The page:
This week, the theme for Eugi’s Weekly Prompt was ‘Neighbours’ and as I sat pondered over a story or maybe a poem… I decided to write about my own experience with our national neighbours.
Whether consciously or sub-consciously, almost every person who grew up in this nation, was at some point in their life harbouring much negativity or hatred about this ‘enemy’ nation. Many of my fellow citizens had (or still have) an image of the rival nation as a den of fanatics who aid in terror activities (or are involved in it), suppress/torture their women, hate our nation more than anything..you get the idea. Now, I’m not getting into political debates over wars or history of diplomacy; nor supporting any political ideology.
But until a few years ago, I’m ashamed to say that I too had a somewhat similar idea about these blasted neighbours of ours. From depictions in the movies as the ultimate villains, the media sensations of all their nefarious deeds (often exaggerated) or even, conversations with guests (we love to discuss politics over tea and samosas, and what better to unite us than bashing the govt of both nations and reminiscence over the what-ifs of pre-partition era), we had comfortably pictured them as these diabolical hooligans who were out to get us.
As a history student, I’d studied the concept of ‘the self’ and ‘the other’ over the course of my paper- ‘Introduction to History’. Perceptions have played a vital role in shaping the narrative of history, especially distorting the ‘other’ to alienate them from the self; enabling in ruling, coercing or suppressing them easily. And in our case, power & politics, religion and later nationality, was twisted in different contexts, dividing us despite our shared cultural history of centuries.
And as I watched their TV serials when they were aired in our TV channels and later, the streaming platforms; I was amazed. Why, they were just like us! They spoke a language similar to mine, with a few different (but stylish) words; they dressed like us (my mom and I gushed over the amazing kurtas worn by some of the female protagonists) and they even had a similar cuisine. And most importantly, they had dreams, emotions, hopes and dreams like us. They loved, laughed, wept and comforted just like us. It was certainly an eye-opener for the biased perceptions that I carried within myself, never realising the need to re-examine them.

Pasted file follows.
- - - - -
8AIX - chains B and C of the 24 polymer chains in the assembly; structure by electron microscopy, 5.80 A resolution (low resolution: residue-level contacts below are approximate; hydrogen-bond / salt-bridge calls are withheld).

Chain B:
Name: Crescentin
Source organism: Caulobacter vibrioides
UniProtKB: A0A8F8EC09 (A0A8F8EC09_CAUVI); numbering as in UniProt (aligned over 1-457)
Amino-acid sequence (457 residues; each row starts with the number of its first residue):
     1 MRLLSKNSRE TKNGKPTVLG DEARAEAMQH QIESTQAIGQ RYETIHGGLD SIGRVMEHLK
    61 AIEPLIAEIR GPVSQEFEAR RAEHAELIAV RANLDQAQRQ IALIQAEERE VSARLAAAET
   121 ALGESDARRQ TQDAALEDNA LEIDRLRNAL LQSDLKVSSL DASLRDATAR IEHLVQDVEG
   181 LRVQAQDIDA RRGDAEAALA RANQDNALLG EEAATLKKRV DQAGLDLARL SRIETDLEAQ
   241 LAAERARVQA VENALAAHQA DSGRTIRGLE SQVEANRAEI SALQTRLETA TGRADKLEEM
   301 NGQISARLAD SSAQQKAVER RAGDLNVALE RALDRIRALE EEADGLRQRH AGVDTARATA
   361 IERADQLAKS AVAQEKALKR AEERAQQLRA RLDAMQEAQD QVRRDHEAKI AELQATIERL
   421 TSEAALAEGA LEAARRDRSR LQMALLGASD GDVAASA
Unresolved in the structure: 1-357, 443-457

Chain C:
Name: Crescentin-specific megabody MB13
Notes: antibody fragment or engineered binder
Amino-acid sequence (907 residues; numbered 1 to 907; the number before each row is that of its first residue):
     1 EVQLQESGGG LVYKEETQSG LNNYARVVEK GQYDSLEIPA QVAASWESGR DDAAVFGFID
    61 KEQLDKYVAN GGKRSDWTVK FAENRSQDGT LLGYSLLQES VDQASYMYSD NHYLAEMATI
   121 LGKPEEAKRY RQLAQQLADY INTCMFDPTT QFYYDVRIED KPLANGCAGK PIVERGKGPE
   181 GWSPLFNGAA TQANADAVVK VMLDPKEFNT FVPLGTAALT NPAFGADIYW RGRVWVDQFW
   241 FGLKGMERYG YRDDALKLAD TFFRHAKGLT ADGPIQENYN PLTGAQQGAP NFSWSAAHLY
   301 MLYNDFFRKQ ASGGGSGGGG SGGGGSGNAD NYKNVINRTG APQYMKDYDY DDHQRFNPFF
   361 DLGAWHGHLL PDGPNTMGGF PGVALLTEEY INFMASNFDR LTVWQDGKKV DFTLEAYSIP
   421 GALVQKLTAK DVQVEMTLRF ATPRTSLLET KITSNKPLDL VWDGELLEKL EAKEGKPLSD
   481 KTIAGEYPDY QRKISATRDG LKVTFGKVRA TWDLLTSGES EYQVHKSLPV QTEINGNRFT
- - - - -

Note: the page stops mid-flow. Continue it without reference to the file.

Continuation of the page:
As time went by, I started to realise that caught up in these rumours and perceptions that are spoon-fed to us, many of us have forgotten that not every member of even a rival nation have to be these ‘gun-toting monsters’. They maybe just like us, living their ordinary lives while getting swept up in the political game. Just a barbed wire separating a land that blossomed into the two nations that fight today.
I have a lot of respect for the men who fight at the borders to keep us safe the various gangs and organisations that threaten our peace. But I can’t help but imagine, a girl just like me on the other side of this ‘great divide’, wondering if there was someone on this land who loved to read books, listen to sufi songs, gorge on biryani, wear cotton kurtis and swoon over Fawad Khan’s smile.
This was written with no intention of offending anyone’s sentiments or views regarding politics, religion or any other aspect of either of the two nations. I just penned down some of my thoughts while watching Zindagi Gulzar Hai on Netflix.